Oil spills are dangerous because they disrupt the marine ecology and put the survival of marine life at risk. Since exploratory drilling from maritime resources has now become a need, and oil spills are unavoidable, numerous oil spill cleanup procedures are required. Every year, over 3 million metric tons of oil pollute the waters. Oil spills, on the other hand, range in severity and the amount of damage they create.
Differences in the oil type, the site of the spill, and the meteorological conditions all contribute to this. Furthermore, chemical, physical, and biological mechanisms influence the spread and behavior of spilled oil in seawaters. Regardless of these factors, oil spills are a major problem since they can cause significant environmental damage.
Using oil booms
Oil booms are a simple and popular way to achieve full oil spill containment. Containment booms operate as a fence to keep the oil from spreading or drifting away. Booms are made up of three sections that float on the water’s surface. The section that rises above the water’s surface, retaining the oil and keeping it from spilling over the edge, is known as a ‘freeboard.’
The next step is to install a ‘skirt’ below the surface that prevents the oil from being pushed under the booms and escaping. Finally, the third component is a cable or chain that joins the various elements of the boom to reinforce and stabilize it. The boom is connected and placed all around the oil spill region until it is completely encircled.
It’s crucial to remember that such a strategy only works if the oil is spilled in one location rather than in multiple locations. It works if the spill can be accessed within the next few hours of its occurrence; otherwise, the spill area grows too huge to control. It cannot be used successfully in strong seas, high wind speeds, or changing tides because the device requires calm weather conditions.
Bioremediation is the process of removing poisonous or damaging pollutants using specialized microorganisms. Petroleum products are degraded by bacteria, fungus, archaea, and algae, for example, by digesting and breaking them down into smaller, non-toxic compounds. Sometimes experts will also use reagents and fertilizers to remedy the problem.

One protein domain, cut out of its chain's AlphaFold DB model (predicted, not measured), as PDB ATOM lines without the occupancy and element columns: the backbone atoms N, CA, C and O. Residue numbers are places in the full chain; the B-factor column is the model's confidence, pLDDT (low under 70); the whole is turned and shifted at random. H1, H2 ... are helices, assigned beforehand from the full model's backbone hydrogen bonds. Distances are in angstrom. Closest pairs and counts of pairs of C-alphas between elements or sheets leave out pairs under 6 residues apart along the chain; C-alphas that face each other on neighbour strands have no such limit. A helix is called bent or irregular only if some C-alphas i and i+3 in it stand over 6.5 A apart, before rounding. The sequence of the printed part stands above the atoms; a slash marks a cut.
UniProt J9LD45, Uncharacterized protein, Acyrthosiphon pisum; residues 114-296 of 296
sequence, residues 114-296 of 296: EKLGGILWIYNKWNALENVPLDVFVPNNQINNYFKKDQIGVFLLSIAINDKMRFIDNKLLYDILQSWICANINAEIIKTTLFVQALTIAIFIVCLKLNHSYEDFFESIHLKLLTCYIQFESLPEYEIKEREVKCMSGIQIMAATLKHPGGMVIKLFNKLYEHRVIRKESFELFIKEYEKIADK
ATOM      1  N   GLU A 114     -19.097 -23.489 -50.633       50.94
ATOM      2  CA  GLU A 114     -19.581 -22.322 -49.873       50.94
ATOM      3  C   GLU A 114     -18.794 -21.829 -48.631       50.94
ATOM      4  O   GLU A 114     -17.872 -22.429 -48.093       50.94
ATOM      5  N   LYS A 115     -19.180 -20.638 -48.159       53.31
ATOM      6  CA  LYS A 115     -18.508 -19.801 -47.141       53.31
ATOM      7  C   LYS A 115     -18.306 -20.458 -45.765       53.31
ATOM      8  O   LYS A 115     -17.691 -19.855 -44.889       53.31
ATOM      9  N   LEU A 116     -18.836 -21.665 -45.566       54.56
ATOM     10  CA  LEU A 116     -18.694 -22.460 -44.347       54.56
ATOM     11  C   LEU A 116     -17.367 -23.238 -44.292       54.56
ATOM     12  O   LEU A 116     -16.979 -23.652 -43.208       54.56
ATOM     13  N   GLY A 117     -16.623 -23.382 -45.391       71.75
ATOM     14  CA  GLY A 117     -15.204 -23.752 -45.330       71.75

These phosphorus and nitrogen-based fertilizers supply the microorganisms with enough nutrition to grow and reproduce rapidly. When a spill occurs in the deep oceans, this procedure is typically not used, but it is progressively used as the oil reaches the beach.
It should be emphasized that this is a lengthy procedure that could take years, so if immediate action is required, faster alternatives such as booms may be used. The fertilizers employed in this oil spill containment process have an equal possibility of promoting the growth of undesirable algae, which use much of the oxygen concentration and prevent sunlight from reaching deeper water depths. This could have a negative influence on marine life and be counterproductive.
When booms fail to contain the spilled oil, the only option is to speed up the decomposition of the oil. Chemicals called dispersants are sprayed on the spill with the help of planes and boats, assisting in the natural breakdown of oil components. They increase the surface area of each molecule, allowing the oil to chemically bind with water.
This prevents the slick from spreading across the water’s surface and makes it easier for bacteria to break it down. Because of the components of the chemicals that dissolve the oil into its fundamental, natural, and eco-friendly components, this sort of oil containment can successfully be employed for spills over broad regions.
As the oil mixes with the water, it also mixes with the sand and particles in the water. This results in the creation of huge tarballs floating on the surface of the ocean, which frequently wash up on the coastlines. Because dispersants’ toxicity can harm marine animals, particularly those that aren’t mobile like corals and seagrass, this form of confinement should be approached with prudence and significant ecological planning.
It’s simple to picture how difficult it would be to clean up a spill if oil was thicker than water and created a layer along the seafloor rather than on the top. Oil spills will remain a major issue and pollutant as long as ships transport the majority of petroleum products throughout the world and the development of maritime resources continues to grow. Nonetheless, because oil spills are most often unintentional, it is becoming increasingly vital to apply various cleanup procedures to combat the threat they pose to the marine ecosystem.